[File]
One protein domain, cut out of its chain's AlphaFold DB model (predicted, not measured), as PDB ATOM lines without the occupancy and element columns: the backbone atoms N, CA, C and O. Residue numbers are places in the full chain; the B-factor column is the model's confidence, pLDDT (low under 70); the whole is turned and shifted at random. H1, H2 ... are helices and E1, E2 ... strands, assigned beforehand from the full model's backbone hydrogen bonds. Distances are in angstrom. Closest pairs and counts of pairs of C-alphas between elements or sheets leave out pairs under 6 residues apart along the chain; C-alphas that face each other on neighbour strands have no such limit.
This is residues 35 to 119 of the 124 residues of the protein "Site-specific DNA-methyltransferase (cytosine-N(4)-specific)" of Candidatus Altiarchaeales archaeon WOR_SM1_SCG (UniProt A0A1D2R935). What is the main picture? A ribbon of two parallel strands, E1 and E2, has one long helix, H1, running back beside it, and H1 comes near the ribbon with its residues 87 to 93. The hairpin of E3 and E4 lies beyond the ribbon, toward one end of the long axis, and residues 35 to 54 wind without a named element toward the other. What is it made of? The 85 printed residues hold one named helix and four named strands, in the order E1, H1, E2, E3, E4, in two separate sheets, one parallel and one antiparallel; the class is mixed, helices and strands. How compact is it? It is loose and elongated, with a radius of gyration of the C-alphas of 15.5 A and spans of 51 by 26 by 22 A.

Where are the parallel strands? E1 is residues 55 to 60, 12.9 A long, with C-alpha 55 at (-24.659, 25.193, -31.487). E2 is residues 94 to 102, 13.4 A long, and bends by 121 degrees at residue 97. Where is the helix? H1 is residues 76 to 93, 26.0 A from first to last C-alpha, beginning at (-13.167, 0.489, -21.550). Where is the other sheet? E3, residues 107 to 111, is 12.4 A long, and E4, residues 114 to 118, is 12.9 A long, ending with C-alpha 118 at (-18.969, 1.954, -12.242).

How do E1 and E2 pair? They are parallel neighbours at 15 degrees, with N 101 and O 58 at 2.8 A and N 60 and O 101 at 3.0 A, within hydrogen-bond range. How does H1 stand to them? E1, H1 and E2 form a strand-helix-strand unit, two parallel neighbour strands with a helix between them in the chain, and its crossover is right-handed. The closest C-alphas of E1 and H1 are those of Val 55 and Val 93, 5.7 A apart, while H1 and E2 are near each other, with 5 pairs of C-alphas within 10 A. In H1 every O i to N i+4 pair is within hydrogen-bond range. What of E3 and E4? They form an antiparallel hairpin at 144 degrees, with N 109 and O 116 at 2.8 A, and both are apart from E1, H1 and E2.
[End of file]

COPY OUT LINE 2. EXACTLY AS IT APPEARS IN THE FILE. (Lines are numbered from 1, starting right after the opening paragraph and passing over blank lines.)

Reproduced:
Where are the parallel strands? E1 is residues 55 to 60, 12.9 A long, with C-alpha 55 at (-24.659, 25.193, -31.487). E2 is residues 94 to 102, 13.4 A long, and bends by 121 degrees at residue 97. Where is the helix? H1 is residues 76 to 93, 26.0 A from first to last C-alpha, beginning at (-13.167, 0.489, -21.550). Where is the other sheet? E3, residues 107 to 111, is 12.4 A long, and E4, residues 114 to 118, is 12.9 A long, ending with C-alpha 118 at (-18.969, 1.954, -12.242).